George Foreman Lean Mean Fat-Reducing Grilling Machine

Introduced in 1994, the grilling surface on this indoor electric grill has a 10 degree slope to allow fat to drain away from food during cooking. Professional boxer George Foreman marketed this concept as a way to "knock out the fat," suggesting not only a more healthy way to cook, but that manly men—even champion boxers—care about healthy cooking and low-fat eating.
The timing was perfect for Foreman to become the spokesperson for an electric grill in 1994. He had just won the heavyweight world championship at the age of 45 and credited his comeback to a healthy lifestyle, including healthy eating habits. His personal story and charisma helped sell over 100 million grills to consumers who were becoming increasingly concerned about their intake of fat and calories. The grill also became popular with college students for making quick meals in dorms and shared housing.
Michael Boehm, inventor of the grill, told Entrepreneur magazine in 2009 that he sought out Foreman specifically as a spokesperson for his product, “I knew he ate two burgers before every fight and that he and his sons were all burger freaks. To me, he was a perfect fit to represent the product.” [source:]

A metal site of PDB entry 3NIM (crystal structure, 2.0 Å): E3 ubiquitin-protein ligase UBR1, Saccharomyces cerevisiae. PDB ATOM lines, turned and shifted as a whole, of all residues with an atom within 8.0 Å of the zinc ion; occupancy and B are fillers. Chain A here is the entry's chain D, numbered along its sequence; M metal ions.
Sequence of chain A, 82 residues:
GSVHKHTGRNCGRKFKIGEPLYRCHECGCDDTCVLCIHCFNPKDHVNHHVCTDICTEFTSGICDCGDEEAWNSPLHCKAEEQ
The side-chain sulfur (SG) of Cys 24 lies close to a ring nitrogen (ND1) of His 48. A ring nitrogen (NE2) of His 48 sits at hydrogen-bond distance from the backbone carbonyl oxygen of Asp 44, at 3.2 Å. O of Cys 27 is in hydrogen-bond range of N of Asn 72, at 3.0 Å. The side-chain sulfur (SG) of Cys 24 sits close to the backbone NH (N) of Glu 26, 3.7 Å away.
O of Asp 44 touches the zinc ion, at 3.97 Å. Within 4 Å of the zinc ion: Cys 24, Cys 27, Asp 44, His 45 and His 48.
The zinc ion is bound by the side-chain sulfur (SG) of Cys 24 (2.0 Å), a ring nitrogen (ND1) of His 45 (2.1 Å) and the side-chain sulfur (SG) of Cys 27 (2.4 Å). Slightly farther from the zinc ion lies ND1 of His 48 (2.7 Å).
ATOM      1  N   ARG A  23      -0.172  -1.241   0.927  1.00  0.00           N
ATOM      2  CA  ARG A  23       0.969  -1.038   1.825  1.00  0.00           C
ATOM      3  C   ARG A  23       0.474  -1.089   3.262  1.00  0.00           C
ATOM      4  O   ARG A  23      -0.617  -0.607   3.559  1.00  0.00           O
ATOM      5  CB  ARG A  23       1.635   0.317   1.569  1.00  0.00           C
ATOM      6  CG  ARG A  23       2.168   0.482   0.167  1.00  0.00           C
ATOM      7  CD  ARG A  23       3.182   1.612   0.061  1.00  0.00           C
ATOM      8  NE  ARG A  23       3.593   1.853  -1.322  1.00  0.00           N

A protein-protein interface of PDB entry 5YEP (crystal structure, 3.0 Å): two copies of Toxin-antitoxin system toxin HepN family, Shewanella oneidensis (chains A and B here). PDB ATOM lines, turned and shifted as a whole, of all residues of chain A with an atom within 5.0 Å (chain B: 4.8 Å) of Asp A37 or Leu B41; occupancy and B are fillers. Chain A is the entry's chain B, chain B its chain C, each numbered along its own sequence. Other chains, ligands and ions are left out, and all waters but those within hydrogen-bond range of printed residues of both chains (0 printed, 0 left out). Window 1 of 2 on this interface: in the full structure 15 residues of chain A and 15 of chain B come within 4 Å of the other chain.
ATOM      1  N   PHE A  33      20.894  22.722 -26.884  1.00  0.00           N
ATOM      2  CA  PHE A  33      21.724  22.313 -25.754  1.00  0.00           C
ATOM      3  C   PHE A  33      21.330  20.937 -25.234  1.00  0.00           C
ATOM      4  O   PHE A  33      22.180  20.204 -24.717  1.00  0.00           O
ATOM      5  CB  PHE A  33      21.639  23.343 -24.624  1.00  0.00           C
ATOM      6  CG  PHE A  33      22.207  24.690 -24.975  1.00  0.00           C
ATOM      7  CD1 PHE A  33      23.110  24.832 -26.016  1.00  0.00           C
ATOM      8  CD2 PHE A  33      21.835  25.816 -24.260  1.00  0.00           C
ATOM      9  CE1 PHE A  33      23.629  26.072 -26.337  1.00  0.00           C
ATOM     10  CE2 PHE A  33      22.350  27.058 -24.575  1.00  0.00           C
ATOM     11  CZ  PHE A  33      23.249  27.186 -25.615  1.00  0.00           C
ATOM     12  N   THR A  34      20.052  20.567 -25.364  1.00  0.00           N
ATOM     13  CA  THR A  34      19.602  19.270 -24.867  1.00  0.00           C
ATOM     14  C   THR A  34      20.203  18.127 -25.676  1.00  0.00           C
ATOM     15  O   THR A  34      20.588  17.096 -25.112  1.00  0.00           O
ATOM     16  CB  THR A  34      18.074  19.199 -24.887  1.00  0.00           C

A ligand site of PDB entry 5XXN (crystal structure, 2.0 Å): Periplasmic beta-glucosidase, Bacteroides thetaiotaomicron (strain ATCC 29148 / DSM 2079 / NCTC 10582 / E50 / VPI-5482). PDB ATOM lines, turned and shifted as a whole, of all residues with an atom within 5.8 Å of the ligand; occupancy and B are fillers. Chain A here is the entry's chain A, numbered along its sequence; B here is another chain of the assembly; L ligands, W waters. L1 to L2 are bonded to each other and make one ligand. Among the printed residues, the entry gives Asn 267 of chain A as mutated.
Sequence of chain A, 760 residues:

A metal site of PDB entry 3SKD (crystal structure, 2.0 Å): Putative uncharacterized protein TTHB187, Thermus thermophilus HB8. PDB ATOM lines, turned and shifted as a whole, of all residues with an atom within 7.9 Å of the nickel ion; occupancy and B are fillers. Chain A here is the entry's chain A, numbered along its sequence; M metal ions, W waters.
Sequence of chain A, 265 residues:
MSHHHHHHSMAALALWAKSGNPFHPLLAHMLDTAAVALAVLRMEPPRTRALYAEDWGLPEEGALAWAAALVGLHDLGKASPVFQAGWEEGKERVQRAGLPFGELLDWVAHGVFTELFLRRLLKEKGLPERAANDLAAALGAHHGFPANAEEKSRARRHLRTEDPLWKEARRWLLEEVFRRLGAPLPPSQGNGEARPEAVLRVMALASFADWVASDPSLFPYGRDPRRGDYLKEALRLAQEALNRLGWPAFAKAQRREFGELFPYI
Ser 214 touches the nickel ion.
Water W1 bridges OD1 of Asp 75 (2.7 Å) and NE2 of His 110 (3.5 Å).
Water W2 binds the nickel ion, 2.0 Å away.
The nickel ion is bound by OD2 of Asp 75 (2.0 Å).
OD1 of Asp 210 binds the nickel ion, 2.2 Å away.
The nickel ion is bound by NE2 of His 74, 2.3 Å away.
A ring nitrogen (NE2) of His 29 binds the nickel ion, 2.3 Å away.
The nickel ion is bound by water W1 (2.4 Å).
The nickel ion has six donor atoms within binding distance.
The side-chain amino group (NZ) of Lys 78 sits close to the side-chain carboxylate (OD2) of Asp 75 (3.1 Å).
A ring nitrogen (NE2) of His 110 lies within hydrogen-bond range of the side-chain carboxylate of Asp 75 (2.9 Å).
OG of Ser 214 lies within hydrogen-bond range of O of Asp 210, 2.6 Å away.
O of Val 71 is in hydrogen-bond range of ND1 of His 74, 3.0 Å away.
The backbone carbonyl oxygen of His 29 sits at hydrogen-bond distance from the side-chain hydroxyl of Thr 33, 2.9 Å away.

Object Name
indoor electric grill
George Forman Grill
Physical Description
plastic (overall material)
metal (overall material)
overall: 7 in x 15 1/2 in x 15 1/2 in; 17.78 cm x 39.37 cm x 39.37 cm
overall grease catch: 2 in x 14 in x 3 1/2 in; 5.08 cm x 35.56 cm x 8.89 cm
ID Number
catalog number
accession number
Food Culture
Domestic Furnishings
FOOD: Transforming the American Table 1950-2000
See more items in
Home and Community Life: Domestic Life
FOOD: Transforming the American Table 1950-2000
Food: Transforming the American Table, 1950-2000
Data Source
National Museum of American History, Kenneth E. Behring Center
Additional Media

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